A piece in today’s Times:
Companies face unlimited fines over the gender pay gap as British employers were found to be paying men as much as five times more than women.
As a thousand bosses scrambled yesterday to meet a government deadline to provide staff pay details, Baroness Williams of Trafford, the equalities minister, warned companies that failed to produce a plan to reduce the pay gap about “unlimited fines”.
Last night about 10,000 employers had submitted figures as part of the government’s biggest exercise to determine the size of the pay gap, with at least 1,200 waiting until yesterday to submit data. Employers with more than 250 employees had until midnight to publish figures on the average pay of female staff compared with the average pay of male staff during 2017-18, using several data points.
The government was expecting 9,000 employers, from public and private sectors, to submit their data. Some 238 employers with fewer than 250 employees also submitted details.
The figures suggested that the gender pay gap may be lower than thought. Of 9,644 companies that had reported by yesterday afternoon, the average gender pay gap based on median hourly figures was 9.8 per cent (the percentage by which women are paid less than men). Last year official figures suggested that the median gap was 18.4 per cent, although this was based on a sample of individuals with no restriction on company size.
Companies were also asked for mean hourly earnings figures, which revealed an average pay gap of 14.5 per cent for those with 250 or more employees.
The Equality and Human Rights Commission (EHRC) will take action against companies that fail to submit their data — a requirement under the 2010 Equalities Act — or that fail to take action to reduce the gap. Companies were told to produce an action plan to achieve parity.
Yesterday Theresa May pledged to tackle the “burning injustice” of the gender pay gap. She wrote in The Daily Telegraph that “major injustices still hold too many women back”.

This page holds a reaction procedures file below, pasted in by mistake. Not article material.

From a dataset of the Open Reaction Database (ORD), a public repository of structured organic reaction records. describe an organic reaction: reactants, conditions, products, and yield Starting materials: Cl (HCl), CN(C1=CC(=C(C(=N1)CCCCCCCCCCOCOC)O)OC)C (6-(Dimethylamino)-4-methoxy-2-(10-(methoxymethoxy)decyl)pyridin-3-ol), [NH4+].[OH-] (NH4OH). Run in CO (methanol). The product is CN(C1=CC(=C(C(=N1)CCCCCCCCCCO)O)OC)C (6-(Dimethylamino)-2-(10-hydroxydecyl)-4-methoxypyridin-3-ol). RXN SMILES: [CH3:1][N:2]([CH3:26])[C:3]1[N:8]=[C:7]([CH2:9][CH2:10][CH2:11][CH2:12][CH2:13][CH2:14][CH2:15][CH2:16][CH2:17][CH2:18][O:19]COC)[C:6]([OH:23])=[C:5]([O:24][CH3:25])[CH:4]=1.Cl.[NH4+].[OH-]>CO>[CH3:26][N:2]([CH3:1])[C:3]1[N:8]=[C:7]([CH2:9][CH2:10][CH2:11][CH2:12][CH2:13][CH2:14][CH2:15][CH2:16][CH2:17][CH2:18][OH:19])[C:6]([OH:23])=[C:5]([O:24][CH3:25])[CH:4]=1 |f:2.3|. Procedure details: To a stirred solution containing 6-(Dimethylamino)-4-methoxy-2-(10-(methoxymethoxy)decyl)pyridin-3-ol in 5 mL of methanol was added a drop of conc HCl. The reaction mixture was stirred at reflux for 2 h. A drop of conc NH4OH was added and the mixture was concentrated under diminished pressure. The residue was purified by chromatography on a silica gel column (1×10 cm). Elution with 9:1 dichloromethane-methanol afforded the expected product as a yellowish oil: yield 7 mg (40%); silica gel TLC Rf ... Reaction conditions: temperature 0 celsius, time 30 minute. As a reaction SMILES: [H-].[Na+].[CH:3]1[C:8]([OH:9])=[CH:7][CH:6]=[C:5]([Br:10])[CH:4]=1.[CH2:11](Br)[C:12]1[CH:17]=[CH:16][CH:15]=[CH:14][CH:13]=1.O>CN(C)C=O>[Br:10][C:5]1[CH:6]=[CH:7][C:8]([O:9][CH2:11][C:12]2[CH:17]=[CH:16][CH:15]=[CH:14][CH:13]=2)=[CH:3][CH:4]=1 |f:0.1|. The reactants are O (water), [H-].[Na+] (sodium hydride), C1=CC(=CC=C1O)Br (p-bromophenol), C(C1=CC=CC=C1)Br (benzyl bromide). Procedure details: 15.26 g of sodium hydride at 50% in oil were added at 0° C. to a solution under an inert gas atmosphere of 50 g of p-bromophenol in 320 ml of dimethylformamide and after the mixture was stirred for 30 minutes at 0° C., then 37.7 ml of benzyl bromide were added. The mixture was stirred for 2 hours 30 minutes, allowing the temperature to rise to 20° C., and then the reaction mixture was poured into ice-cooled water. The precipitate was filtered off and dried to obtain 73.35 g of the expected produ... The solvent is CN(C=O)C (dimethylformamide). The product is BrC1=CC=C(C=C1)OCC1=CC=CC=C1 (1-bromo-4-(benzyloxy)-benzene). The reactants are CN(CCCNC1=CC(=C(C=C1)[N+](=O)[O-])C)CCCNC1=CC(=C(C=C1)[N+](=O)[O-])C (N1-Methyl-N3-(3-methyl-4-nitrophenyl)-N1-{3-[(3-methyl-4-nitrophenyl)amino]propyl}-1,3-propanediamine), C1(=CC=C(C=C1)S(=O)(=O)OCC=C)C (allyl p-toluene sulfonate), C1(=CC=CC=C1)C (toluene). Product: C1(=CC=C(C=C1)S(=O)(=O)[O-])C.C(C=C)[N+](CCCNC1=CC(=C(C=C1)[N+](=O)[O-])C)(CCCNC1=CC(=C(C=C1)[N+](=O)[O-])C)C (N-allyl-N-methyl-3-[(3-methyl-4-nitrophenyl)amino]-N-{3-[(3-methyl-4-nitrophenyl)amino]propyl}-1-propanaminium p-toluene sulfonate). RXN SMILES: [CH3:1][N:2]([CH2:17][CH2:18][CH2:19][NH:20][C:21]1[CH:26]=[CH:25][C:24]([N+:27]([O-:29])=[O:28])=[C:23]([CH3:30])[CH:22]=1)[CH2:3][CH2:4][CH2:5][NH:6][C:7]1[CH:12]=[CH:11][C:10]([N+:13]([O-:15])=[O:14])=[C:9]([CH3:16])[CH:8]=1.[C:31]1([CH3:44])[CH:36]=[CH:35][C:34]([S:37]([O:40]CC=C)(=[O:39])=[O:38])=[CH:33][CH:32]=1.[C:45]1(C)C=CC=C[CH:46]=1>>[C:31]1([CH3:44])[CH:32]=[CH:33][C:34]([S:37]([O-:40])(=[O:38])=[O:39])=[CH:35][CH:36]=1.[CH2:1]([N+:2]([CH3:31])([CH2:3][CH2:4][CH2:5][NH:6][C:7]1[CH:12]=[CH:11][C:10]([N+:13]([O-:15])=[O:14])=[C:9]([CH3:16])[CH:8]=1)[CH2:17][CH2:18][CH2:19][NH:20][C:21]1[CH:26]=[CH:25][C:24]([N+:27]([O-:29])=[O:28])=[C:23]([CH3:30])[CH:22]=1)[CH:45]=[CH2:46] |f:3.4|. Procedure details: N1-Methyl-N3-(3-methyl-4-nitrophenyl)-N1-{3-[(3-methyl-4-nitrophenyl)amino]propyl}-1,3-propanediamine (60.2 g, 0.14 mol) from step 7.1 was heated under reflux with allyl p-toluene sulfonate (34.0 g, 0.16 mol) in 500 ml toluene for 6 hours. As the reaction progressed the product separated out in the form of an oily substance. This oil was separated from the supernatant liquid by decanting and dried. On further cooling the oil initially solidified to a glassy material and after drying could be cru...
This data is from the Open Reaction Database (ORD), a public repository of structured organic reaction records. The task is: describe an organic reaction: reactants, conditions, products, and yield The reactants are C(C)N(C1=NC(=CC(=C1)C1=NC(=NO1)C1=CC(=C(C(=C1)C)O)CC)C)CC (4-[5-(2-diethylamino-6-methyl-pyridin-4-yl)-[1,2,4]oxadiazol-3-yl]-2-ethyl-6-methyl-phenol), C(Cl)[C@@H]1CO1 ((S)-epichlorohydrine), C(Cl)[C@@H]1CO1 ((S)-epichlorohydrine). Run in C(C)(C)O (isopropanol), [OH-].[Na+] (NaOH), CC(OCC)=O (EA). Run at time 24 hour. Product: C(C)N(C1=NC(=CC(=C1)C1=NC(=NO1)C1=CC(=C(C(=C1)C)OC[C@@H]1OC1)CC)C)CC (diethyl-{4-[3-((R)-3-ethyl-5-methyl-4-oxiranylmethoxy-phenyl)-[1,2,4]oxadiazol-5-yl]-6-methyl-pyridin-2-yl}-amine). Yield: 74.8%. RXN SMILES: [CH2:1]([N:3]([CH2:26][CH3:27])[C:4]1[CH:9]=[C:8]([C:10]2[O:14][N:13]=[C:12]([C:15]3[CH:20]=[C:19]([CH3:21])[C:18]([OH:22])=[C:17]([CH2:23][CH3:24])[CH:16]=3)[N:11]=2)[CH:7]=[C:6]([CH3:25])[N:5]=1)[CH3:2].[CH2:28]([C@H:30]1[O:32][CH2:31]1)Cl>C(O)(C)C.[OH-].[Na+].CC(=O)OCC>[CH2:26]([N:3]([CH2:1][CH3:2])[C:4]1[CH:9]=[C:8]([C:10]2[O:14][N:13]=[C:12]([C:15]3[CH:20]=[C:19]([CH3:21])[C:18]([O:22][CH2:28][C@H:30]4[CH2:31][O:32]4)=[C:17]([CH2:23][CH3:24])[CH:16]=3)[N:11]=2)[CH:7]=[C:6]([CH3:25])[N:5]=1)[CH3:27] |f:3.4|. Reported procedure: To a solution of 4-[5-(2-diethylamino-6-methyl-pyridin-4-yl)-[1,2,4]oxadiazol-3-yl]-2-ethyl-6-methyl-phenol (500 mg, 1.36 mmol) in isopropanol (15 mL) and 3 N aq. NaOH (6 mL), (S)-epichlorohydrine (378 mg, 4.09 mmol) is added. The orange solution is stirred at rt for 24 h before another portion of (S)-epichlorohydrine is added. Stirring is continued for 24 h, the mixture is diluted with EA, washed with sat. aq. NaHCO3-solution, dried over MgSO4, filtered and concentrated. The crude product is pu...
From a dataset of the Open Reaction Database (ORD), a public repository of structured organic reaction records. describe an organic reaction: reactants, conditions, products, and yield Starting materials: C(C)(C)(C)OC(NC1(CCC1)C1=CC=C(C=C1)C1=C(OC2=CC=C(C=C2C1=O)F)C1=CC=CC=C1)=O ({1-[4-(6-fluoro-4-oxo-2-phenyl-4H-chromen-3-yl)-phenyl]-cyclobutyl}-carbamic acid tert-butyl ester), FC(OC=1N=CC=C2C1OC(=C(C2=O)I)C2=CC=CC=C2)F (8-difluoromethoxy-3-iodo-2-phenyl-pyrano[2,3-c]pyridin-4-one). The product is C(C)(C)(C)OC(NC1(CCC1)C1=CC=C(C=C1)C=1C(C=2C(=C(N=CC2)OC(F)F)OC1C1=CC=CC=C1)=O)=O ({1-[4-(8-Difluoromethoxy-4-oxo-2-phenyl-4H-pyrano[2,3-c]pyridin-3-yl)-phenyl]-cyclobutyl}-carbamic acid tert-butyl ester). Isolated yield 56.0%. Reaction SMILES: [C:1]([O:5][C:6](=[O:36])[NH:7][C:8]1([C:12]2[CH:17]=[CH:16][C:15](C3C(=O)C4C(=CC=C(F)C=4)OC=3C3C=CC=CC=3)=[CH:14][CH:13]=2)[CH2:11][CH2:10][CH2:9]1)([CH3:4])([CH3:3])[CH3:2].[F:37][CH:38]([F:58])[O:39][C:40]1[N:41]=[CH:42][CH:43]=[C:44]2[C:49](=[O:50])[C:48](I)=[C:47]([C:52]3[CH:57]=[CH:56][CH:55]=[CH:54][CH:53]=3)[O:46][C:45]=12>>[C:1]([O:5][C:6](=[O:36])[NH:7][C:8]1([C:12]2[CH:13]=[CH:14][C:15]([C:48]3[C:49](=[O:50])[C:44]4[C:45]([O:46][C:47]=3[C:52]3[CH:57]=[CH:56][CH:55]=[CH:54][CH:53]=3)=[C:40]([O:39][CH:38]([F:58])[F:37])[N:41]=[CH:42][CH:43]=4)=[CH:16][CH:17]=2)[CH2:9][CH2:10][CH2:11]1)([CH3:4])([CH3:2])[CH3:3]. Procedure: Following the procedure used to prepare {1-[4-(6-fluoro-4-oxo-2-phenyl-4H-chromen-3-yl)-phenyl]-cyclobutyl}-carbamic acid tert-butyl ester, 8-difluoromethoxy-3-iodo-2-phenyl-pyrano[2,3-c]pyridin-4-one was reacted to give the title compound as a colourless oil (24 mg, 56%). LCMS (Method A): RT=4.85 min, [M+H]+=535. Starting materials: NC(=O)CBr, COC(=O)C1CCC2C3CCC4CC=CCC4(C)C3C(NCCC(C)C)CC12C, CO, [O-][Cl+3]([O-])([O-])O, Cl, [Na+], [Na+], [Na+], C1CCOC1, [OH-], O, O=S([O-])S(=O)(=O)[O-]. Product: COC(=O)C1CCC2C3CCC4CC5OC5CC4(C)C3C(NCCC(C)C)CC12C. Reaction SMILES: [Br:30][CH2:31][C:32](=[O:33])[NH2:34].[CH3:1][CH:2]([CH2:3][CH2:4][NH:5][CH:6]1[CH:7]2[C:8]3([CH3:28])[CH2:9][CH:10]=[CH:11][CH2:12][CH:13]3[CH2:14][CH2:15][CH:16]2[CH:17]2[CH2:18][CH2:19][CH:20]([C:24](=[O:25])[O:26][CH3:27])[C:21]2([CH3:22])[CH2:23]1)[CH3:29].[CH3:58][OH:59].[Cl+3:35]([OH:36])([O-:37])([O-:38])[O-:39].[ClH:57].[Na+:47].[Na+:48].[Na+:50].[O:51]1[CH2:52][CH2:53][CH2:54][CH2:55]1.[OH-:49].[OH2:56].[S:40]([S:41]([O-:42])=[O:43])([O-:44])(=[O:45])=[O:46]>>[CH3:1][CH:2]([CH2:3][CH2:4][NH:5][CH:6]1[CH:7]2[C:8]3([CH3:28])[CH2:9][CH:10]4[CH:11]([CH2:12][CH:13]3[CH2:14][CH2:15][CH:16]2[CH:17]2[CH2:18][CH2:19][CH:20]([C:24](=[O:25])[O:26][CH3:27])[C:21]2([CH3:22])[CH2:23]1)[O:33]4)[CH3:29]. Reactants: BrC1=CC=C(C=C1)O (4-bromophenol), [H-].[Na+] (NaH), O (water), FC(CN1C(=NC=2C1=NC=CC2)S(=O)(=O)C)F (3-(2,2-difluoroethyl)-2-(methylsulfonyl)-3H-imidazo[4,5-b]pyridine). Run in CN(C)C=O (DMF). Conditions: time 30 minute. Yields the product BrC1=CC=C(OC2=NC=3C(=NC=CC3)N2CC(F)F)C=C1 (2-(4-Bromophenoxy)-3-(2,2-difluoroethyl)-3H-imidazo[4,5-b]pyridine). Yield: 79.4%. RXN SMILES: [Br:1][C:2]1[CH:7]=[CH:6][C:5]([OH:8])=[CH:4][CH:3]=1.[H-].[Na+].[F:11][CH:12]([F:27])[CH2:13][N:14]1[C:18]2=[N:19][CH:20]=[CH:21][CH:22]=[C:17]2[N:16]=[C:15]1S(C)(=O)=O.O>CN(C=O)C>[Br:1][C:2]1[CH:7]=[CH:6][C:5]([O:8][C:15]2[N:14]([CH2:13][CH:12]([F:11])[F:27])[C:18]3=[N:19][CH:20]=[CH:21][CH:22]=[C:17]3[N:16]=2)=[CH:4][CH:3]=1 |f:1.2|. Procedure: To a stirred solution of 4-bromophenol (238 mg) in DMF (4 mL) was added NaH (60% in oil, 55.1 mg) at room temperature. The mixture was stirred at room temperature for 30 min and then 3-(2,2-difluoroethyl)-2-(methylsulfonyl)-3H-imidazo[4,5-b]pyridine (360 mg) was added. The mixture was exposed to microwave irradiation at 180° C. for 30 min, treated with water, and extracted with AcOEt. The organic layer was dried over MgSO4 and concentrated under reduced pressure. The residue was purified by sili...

Government guidelines encourage employers to recruit in different ways; design jobs to be flexible; pay for work done rather than time in the office; increase pay for shared parental leave; introduce annual equal pay audits and sponsor career development.
Rebecca Hilsenrath, chief executive of the EHRC, said: “Targets will help employers track the progress they are making and put clear actions in place to achieve results.”
A wealth management fund, Hargreave Hale, was paying women 19p for every £1 a man earned, making women’s mean hourly rate 81.3 per cent lower than men’s. Coast, a fashion chain, was paying women 71 per cent less than men.
About nine in ten employers have a gender pay gap, analysis by The Timessuggests. The gap was worst in finance, at 26.6 per cent. Next was construction, at 21.3 per cent, and then arts, entertainment and recreation, at 19 per cent.
The industry with the lowest pay gap appeared to be transport, at 10 per cent. Aslef, the train drivers’ union, said that for train drivers, the gap was 0.7 per cent.
The 1,200 or so employers with no pay gap, or one that was in favour of women, included Mars, the food company, where women earned £1.52 for every £1 that men earned.
The gender pay gap is an issue across the world and it is getting worse (Tom Knowles writes).
In November last year the World Economic Forum said that when it came to earnings there hadn’t been “any real improvement over the last ten years and now things are moving in the wrong direction”. Last year the average annual earnings of women across the world was $12,000 but for men it was $21,000. At the current rate of change, the gap between men and women will not close for another 217 years.
A key issue in many European countries is the cultural and institutional treatment of women who have children. In Germany, which has Europe’s lowest share of families where both parents work full time, the pay gap is 21 per cent, significantly higher than the EU average of 16.2 per cent.
Iceland, which the forum has rated the most gender-equal country in the world, is the first to legally enforce equal pay. Within four years any company employing more than 25 people that does not pay equal wages for work of equal value will face daily fines. Meanwhile in Sweden there is a “daddy quota” of 90 days’ parental leave allocated solely to fathers. If the father does not take the time off work then the couple lose three months’ paid leave.
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